Why Universities should include dedicated Cybersecurity Programs
Nearly twenty years ago, when I started my university studies, it was normal to find two computer-related programs across all universities in the Middle East: the Computer Science program and the Computer Engineering program. Neither of which contained a course in computer security. Computer security knowledge was a bit mystical for undergraduate students. One would be so lucky to find some underground hacking tricks such as cracking Windows passwords using L0phtCrack, running the Back Orifice trojan, or capturing clear-text passwords using some traffic sniffer tools. At that time, even a master’s degree in Information Security in Middle Eastern universities was non-existent, while – on the other hand – only a few universities in the West offered such degrees.
Fast forward to 2022, the current state of cybersecurity education – I would argue – at Middle Eastern universities is still not up to the level required to meet and address the challenges faced by businesses and organizations. There is a shortage of qualified cybersecurity workforce in the industry. I want to address here the existing problems in colleges and universities when it comes to this field of study and then provide recommendations on how to improve and enhance this field.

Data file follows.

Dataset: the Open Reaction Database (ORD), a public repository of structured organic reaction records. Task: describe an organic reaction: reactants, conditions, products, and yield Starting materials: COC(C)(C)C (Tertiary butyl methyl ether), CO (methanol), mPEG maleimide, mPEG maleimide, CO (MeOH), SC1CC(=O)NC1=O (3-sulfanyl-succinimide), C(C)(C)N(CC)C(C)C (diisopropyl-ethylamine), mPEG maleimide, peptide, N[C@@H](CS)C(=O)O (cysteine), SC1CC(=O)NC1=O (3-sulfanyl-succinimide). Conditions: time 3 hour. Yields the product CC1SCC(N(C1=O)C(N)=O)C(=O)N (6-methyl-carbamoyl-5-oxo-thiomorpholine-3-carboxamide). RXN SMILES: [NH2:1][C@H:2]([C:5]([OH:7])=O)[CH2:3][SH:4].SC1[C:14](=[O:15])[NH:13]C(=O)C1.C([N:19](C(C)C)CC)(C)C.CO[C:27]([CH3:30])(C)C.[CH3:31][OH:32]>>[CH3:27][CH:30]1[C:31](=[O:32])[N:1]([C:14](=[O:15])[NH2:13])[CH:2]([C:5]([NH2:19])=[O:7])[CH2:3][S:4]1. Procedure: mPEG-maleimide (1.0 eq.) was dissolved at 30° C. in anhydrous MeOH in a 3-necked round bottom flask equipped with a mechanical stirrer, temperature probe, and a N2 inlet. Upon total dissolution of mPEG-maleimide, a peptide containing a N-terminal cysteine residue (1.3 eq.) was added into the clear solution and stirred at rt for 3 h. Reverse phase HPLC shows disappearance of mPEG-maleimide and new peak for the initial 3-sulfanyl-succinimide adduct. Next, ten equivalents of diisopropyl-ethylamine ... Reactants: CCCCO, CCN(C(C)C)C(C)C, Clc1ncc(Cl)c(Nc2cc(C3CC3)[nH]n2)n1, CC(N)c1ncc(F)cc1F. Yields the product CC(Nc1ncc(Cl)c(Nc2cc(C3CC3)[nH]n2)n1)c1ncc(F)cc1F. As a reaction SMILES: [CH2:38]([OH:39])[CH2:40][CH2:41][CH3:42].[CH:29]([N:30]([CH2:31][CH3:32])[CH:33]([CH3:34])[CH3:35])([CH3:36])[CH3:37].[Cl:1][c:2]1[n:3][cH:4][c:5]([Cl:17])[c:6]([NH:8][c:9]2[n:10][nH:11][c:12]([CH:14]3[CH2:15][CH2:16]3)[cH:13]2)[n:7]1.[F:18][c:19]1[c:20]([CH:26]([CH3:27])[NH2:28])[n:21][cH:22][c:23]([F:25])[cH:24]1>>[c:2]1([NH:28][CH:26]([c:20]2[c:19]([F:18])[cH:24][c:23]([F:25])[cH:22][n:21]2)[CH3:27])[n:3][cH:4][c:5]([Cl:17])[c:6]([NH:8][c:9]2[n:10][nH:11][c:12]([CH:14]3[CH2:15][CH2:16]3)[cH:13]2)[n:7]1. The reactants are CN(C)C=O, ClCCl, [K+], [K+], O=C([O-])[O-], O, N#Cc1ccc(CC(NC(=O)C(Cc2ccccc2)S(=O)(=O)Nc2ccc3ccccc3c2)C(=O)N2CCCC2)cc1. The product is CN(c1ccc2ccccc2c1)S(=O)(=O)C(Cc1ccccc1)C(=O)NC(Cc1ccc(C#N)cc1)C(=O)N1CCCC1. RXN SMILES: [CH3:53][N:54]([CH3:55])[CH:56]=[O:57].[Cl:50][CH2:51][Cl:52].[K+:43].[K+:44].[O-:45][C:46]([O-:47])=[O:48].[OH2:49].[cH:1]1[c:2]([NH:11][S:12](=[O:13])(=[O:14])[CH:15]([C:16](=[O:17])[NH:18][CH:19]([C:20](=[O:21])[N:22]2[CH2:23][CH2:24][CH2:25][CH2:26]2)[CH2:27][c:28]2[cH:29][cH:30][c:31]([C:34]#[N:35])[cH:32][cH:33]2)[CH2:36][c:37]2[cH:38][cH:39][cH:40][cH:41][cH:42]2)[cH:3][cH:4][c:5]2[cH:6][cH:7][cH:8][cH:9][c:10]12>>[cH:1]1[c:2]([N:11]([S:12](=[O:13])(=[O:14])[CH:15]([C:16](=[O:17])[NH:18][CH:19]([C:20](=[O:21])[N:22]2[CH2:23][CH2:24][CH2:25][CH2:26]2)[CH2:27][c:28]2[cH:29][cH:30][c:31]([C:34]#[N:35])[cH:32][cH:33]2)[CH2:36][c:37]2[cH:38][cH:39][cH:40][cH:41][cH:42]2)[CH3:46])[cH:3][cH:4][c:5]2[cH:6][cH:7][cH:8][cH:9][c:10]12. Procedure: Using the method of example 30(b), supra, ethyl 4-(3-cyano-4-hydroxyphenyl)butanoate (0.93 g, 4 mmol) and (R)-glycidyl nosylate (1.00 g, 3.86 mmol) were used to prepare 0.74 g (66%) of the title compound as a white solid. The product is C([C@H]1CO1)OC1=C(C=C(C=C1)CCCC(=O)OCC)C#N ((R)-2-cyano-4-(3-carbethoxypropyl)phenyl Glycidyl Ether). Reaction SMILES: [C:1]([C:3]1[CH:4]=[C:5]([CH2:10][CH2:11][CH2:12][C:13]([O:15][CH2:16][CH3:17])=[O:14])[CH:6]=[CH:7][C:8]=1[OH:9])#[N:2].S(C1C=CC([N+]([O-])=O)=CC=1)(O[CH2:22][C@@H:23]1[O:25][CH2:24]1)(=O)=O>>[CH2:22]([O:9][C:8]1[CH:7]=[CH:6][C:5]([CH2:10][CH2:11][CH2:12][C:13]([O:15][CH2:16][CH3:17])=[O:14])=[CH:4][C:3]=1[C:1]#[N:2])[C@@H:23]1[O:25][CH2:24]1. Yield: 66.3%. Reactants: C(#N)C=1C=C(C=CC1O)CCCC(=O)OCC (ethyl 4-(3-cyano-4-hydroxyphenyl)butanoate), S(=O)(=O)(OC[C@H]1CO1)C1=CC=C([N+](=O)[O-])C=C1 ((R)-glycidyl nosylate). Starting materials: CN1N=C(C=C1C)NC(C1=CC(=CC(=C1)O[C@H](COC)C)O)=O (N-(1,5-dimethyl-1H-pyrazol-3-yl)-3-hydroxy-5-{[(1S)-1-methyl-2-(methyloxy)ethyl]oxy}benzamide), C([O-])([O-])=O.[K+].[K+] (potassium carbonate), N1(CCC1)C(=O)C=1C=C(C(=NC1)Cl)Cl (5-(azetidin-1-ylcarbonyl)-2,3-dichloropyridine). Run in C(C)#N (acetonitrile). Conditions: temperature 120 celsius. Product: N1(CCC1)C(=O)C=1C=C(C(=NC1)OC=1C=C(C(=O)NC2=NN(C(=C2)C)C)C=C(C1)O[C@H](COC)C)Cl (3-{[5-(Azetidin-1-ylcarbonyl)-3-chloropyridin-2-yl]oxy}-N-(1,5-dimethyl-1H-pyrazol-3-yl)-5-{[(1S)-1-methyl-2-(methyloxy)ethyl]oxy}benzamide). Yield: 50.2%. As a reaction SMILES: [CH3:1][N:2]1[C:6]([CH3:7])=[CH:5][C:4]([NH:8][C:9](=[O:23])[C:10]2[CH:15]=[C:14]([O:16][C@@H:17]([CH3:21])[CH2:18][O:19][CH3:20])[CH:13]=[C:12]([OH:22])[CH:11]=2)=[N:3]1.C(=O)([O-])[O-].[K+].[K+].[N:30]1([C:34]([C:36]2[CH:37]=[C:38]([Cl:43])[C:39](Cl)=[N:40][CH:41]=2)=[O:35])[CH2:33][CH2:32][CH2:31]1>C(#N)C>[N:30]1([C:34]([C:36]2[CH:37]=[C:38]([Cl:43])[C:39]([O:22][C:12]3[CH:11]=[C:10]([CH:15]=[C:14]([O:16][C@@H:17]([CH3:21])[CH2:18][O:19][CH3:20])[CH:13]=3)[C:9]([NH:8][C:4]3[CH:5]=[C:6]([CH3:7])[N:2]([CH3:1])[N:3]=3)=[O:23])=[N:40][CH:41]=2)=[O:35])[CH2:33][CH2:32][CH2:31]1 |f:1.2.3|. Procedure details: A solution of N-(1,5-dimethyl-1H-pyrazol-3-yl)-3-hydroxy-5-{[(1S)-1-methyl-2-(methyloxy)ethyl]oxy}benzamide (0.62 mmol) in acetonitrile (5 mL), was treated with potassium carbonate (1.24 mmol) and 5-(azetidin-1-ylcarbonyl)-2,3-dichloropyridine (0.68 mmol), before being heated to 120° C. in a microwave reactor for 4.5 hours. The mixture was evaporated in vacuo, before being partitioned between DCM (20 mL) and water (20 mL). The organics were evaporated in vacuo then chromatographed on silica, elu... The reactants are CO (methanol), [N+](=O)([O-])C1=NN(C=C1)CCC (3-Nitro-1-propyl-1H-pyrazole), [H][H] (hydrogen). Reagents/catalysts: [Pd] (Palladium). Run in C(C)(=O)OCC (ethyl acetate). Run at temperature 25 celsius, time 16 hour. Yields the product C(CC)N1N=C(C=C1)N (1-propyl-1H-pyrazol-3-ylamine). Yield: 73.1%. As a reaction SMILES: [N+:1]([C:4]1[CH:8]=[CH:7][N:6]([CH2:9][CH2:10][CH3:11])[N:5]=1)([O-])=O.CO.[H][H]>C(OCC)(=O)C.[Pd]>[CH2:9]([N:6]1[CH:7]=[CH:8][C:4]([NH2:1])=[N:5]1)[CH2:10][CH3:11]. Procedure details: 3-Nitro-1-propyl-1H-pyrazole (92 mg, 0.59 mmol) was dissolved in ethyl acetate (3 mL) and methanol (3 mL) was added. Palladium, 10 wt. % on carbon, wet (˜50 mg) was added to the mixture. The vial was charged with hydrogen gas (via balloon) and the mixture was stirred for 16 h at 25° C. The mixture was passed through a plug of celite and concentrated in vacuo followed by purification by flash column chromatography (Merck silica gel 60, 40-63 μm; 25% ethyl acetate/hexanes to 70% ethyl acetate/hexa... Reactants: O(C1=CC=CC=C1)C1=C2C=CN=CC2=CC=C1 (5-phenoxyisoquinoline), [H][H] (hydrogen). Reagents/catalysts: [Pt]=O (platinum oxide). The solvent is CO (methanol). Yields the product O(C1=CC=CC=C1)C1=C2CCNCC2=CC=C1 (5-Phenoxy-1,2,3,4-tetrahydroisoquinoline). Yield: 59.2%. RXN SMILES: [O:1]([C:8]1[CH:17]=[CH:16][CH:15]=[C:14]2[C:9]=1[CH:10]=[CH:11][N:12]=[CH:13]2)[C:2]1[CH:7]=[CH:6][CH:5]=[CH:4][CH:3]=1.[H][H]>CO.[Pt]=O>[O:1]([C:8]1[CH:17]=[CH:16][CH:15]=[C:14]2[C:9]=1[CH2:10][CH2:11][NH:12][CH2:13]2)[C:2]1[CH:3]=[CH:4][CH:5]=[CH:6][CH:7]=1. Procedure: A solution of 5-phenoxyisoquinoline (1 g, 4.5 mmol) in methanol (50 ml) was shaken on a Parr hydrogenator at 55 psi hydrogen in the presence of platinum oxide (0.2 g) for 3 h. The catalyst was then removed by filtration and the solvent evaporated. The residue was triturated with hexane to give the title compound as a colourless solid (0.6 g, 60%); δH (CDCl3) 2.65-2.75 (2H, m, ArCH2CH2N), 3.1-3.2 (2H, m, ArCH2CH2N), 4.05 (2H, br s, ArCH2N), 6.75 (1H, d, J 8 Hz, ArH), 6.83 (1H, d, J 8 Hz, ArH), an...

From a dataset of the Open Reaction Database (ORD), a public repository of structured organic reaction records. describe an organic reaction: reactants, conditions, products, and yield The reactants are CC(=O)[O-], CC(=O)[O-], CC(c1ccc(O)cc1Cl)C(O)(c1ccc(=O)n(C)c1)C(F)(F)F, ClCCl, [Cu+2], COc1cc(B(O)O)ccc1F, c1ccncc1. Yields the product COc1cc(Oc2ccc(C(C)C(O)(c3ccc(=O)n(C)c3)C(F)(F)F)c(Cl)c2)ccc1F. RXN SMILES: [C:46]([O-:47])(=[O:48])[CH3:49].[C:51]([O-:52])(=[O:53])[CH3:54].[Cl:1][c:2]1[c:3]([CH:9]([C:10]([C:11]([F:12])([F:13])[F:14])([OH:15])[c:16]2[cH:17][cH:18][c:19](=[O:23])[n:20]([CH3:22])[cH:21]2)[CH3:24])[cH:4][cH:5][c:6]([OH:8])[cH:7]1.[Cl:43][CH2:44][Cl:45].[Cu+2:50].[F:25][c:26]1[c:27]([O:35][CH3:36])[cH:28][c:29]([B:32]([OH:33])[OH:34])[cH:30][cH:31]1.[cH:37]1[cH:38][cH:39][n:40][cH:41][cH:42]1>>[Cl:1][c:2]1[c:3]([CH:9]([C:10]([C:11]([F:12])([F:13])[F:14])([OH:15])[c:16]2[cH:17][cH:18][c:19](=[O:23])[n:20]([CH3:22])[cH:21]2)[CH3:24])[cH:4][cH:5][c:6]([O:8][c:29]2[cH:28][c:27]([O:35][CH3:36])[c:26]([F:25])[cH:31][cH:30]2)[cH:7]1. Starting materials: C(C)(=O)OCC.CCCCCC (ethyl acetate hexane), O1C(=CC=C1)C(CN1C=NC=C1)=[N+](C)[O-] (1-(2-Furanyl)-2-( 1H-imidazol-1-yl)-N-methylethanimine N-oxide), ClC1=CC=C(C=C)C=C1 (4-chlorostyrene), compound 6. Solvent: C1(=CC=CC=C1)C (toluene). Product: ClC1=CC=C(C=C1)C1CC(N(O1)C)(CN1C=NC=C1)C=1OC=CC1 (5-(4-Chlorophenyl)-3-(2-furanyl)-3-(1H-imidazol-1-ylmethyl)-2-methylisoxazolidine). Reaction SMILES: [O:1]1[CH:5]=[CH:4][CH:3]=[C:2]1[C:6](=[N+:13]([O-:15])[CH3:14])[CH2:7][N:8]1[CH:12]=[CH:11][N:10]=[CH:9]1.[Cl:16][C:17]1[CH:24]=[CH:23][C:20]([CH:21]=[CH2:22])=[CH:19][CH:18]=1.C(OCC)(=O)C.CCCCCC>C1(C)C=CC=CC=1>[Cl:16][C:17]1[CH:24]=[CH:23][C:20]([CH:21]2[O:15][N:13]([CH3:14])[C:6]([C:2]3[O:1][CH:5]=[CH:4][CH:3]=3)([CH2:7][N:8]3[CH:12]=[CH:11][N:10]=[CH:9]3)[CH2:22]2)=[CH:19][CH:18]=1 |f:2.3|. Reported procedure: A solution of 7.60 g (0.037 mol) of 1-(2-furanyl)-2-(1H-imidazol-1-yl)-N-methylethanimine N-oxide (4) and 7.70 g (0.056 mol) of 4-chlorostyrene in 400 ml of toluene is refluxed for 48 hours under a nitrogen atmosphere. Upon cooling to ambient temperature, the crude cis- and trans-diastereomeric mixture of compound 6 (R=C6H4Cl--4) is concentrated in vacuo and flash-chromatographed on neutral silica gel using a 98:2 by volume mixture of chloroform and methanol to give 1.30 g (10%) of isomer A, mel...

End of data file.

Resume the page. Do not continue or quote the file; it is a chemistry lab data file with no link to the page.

I am going to consider four Middle Eastern countries that are known to have great universities: Lebanon, Egypt, UAE and Jordan. When looking at the curriculum of the top universities in those countries, it will be clear that cybersecurity education is still behind. Except for Jordanian universities, which have made substantial progress in this domain, universities in the other three countries still lack sophisticated cybersecurity education.
In Lebanon, the top five universities are the American University of Beirut (AUB), the Lebanese American University (LAU), Saint Joseph University (USJ), Beirut Arab University (BAU), and the Lebanese University (LU). None of these universities have an undergraduate program in cybersecurity (i.e., no bachelor’s degree in Cybersecurity). The closest program offer is at AUB which offers a bachelor’s degree in Computer Science with an emphasis in cybersecurity. This emphasis on cybersecurity requires the student to take four courses in cyber and information security. The other universities might offer 1 course, at best, in cybersecurity in their computer science/engineering programs.